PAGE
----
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Friday, April 13, 2012

Diary of a Mad Housewife by Sue Kaufman, Random House, 1967.

Before Bettina "Tina" Balser became Mrs. Jonathan Balser, she studied Art History, shared an apartment with another female artist for nearly two years until her father finally convinced that starving was no way to live regardless of their monthly lunch dates and the cash he would slip her to help out. Their father-daughter relationship is strong, so Tina takes her father's advice and moves back home, gets her 'headshrinked' where she's told her art is basically shit, takes a secretarial course to get a 'real job' and eventually meets Jonathan- an idealistic lawyer working in the District Attorney's Office.

After the birth of their first child, he leaves that position for corporate law and soon baby number two is on the way.  At the same time, Jonation makes partner in his firm, and his father dies, leaving him $90,000. And then he changes, causing everything in Tina's life to alter dramatically. Jonathan becomes a social climbing wanna-be with the New York elite, attending parties, talking with producers, writers and wealthy uptown folks that have little interest in him, but will take his money to finance theater and invest in stocks. He insists his wife keep up with 'what's happening' by reading art magazines. He requires Tina to decorate the house with real antiques and art: ""What I want is a place that is a mixture of things-antiques, but real antiques, no reproductions, the best of the modern designer's, like a Barcelona chair, only no a Barcelona chair because everybody has them, and a lot of really first-rate art-a place that has that great, rich, eclectic look..." (41-42).

As the novel builds and builds around Tina's need for pills, her growing hatred of her husband and his boring, eye-rolling requests for an 'ole roll in the hay,' her psychological push over the edge grows near. She has an affair with playwright George Prager. The sex is fantastic, but he's a prick and perhaps even more so than Jonathan. My frustration with Tina heightened with her choice of lover; she's already married to a verbally abusive man with nothing but disregard for her as a woman and a person, and she seeks 'refuge' with a man who is crude and also very controlling. As the affair continues Tina begins to break down further due to her fear of pregnancy by her lover: "Twelve days late the curse is, counting today" (281). She confronts George and he practically spits in her face telling her to see an abortionist if she's so concerned.

A major event that occurs shortly after this scene is the elevator fire in Tina's building. As she is running down the emergency stairwell she is stopped by ex-Ziegfeld girl Carrie O'Sullivan. Realizing the fire is under control, she accepts an
invitation into Carrie's apartment along with some other women in the building and while there she "...became aware of the physical sensations I was having and what they meant... I'd been having a marvelous time. I dragged Folly [her poodle] away from Carrie, said goodbye to all the ladies in rollers and slacks and Brunch Coats... walked back up the two flights to our apartment and confirmed the good news" (294). Yes, her period arrived, she is not pregnant, and because of this and the 'group session' with Carrie and the women and Tina writes "... I know at last what I'm going to settle for and who I'm going to be. Who? Who is that? Why, Tabitha-Twitchit-Danvers, of course. The lady with the apron. And checklists. And keys. It's me. Oh it's very me, and I can't for the life of me see why I didn't realize that before.. I suppose, for one thing, Jonathan wouldn't let me. It hardly fits his image of what a wife of a Renaissance Man should be. Well, I've tried to be his image, tried to be a lot of things, but now I know. That's who I'm going to be, and if Jonathan doesn't like it he can lump it. Tabitha-Twitchit-Danvers-Me" (295).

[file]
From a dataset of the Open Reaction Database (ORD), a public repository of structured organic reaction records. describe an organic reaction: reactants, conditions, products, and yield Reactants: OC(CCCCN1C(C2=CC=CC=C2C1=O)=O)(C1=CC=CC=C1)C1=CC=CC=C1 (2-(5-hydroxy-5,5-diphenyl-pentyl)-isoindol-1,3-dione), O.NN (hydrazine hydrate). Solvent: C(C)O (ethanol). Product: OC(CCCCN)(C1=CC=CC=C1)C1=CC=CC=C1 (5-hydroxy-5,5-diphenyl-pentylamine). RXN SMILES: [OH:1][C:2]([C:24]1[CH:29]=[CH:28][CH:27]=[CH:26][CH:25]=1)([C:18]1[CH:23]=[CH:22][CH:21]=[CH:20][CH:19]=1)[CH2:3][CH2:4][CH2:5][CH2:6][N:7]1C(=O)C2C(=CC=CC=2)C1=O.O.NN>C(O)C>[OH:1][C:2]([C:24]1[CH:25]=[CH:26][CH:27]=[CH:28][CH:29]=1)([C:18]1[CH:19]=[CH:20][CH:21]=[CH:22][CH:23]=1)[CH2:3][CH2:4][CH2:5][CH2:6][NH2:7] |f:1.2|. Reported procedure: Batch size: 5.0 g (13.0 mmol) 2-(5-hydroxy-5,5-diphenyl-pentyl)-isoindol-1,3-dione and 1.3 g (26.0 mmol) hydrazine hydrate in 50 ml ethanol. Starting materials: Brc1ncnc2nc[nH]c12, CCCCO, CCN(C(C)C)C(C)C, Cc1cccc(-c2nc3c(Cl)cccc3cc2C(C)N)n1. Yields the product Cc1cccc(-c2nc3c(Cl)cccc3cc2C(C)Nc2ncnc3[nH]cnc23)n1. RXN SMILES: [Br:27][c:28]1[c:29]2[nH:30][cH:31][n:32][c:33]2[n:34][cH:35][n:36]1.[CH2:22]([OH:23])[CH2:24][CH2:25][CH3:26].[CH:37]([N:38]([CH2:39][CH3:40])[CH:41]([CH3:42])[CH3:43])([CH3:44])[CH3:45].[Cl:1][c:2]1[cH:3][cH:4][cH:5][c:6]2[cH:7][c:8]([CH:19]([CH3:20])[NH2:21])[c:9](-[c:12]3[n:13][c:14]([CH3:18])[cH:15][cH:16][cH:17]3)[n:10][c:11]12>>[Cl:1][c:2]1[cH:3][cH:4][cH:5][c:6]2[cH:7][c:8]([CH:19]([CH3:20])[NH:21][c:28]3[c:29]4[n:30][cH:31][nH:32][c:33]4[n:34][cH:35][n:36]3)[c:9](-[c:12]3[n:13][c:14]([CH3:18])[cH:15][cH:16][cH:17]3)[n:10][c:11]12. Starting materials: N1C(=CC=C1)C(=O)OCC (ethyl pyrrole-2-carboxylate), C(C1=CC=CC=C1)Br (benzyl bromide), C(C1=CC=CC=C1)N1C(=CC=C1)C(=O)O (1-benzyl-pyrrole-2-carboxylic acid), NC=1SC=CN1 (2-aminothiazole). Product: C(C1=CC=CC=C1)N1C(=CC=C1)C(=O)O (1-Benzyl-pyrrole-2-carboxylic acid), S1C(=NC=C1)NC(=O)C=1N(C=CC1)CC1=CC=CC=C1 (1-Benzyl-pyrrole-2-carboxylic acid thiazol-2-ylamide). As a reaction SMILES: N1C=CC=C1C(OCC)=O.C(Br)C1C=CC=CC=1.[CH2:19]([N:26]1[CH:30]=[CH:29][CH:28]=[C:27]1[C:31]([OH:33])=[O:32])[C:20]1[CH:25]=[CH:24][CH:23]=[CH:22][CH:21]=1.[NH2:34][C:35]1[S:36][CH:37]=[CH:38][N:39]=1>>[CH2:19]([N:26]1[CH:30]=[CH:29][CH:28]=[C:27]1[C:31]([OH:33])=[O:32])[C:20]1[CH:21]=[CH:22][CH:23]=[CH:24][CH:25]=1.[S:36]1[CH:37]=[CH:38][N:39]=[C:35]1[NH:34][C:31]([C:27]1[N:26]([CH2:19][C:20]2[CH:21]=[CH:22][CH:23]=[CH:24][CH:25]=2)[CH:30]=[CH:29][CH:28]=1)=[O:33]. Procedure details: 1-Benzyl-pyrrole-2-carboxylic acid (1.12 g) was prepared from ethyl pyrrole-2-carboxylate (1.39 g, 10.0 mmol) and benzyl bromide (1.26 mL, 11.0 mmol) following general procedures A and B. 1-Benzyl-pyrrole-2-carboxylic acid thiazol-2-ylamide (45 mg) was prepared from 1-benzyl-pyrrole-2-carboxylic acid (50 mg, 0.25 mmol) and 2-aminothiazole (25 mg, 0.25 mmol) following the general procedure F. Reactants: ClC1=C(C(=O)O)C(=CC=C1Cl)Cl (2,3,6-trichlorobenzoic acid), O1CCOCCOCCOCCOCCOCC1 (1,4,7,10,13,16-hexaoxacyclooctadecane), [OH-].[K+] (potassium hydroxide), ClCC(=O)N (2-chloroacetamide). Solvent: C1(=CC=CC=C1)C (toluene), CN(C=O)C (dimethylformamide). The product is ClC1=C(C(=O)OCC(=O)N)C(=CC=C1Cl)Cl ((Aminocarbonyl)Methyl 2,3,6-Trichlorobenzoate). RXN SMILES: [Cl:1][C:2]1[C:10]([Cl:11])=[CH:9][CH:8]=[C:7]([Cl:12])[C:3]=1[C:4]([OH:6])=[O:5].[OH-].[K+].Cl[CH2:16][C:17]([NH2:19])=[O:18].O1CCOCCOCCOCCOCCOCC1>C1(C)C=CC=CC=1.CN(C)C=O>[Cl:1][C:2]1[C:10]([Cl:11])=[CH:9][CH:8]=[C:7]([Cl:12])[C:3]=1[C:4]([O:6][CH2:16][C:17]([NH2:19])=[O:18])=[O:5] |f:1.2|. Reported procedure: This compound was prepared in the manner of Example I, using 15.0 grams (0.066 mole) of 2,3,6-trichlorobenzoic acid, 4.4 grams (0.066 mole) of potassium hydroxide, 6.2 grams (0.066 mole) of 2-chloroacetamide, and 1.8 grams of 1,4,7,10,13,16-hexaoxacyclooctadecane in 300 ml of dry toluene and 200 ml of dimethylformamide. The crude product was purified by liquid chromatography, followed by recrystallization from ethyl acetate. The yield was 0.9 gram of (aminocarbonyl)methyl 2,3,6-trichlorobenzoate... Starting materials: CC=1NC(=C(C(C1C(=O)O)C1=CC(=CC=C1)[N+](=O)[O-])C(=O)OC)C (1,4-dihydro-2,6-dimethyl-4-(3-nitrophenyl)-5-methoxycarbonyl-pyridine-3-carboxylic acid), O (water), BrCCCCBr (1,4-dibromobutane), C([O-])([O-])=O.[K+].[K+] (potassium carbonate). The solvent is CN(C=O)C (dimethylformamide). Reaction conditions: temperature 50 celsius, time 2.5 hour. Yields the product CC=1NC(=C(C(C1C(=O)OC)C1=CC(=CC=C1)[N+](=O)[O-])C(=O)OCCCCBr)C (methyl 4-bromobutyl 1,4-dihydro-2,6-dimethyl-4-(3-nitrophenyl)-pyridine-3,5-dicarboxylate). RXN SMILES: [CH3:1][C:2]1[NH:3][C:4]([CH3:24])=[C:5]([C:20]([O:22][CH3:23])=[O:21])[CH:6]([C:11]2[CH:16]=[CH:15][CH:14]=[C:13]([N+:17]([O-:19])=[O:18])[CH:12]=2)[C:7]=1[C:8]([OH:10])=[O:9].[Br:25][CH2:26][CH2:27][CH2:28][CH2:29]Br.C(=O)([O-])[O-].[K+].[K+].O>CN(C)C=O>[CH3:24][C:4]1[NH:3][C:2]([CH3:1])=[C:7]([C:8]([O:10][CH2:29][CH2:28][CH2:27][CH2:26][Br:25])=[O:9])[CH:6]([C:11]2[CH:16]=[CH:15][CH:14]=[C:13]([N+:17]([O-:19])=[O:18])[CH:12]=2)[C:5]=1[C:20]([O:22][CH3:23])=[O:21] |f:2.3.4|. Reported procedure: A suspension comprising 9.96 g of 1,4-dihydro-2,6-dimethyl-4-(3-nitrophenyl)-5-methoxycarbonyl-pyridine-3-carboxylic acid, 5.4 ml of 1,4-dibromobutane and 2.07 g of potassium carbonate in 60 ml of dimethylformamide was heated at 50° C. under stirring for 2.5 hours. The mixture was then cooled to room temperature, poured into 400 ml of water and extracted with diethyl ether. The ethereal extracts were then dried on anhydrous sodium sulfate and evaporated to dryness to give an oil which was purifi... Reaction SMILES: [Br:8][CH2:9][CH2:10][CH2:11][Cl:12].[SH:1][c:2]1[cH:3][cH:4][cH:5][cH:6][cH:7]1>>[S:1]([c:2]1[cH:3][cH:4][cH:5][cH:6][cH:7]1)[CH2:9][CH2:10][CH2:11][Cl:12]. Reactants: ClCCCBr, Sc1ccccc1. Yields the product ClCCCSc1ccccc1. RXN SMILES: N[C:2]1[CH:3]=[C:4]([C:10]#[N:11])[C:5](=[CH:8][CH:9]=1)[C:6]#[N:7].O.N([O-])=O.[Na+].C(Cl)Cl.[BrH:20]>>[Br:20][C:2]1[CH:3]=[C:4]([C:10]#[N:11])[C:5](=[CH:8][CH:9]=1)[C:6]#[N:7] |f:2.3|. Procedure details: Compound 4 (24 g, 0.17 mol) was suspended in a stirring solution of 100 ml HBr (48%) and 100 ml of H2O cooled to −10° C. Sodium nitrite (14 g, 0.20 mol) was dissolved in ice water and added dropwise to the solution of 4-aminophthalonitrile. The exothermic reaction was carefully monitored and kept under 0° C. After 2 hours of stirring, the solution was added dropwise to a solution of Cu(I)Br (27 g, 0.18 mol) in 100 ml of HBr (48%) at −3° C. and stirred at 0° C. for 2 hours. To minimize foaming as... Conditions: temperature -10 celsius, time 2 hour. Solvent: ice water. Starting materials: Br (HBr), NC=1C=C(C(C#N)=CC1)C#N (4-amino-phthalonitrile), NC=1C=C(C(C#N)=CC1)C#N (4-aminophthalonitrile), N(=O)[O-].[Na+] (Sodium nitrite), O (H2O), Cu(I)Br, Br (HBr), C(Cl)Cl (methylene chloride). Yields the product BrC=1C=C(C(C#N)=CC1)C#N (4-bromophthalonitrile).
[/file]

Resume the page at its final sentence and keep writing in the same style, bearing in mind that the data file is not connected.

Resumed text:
Part of me wishes the novel ended there because this last paragraph is brilliant and although I 'hope' it is not so tidy an ending as many good novels do as does this one, it ends on a note that is not the end and questions whether Tina will ever be happy. Jonathan admits they are broke, had an affair and got his head-shrinked only to find out that he's the problem in their marriage. This late evening conversation between Tina and Jonathan is all about him; she decides not to confess her own affair: "Though I knew it might help him, might make him feel better about himself if I too Confessed, I decided I would never tell him about George. What for? I had nothing to gain, and everything to lose, once his brief spell of feeling better about himself was over" (305). Here, Tina is not so convinced that all her Jonathan's confessions are going to change a thing. Fresh start or not.

There is so much to discuss and consider after reading this novel:
·         Why settle on being the anxious Tom Kitten mother and dark and narrow Mrs. Danvers from Rebecca?   
·         Although my entry focuses on Tina and her husband, the relationship she maintains with her two daughters is most intriguing. They push her around and treat her with disrespect just as their father does until Tina slaps one of them across the face and the conversation between them is not of a child and mother.
Diary of a Mad Housewife is a fantastic novel. While reading it a friend asked me if I thought it would become a classic. I think it's already a feminist classic sharing ranks with The Women's Room, Handmaid's Tale, The Stepford Wives, Memoirs of an Ex-Prom Queen and many others. 

Have you read Diary of a Mad Housewife? What are your thoughts? What are you reading? Anything strike you lately? I'd love to hear about it.

Recommended dish: Waldorf Salad.

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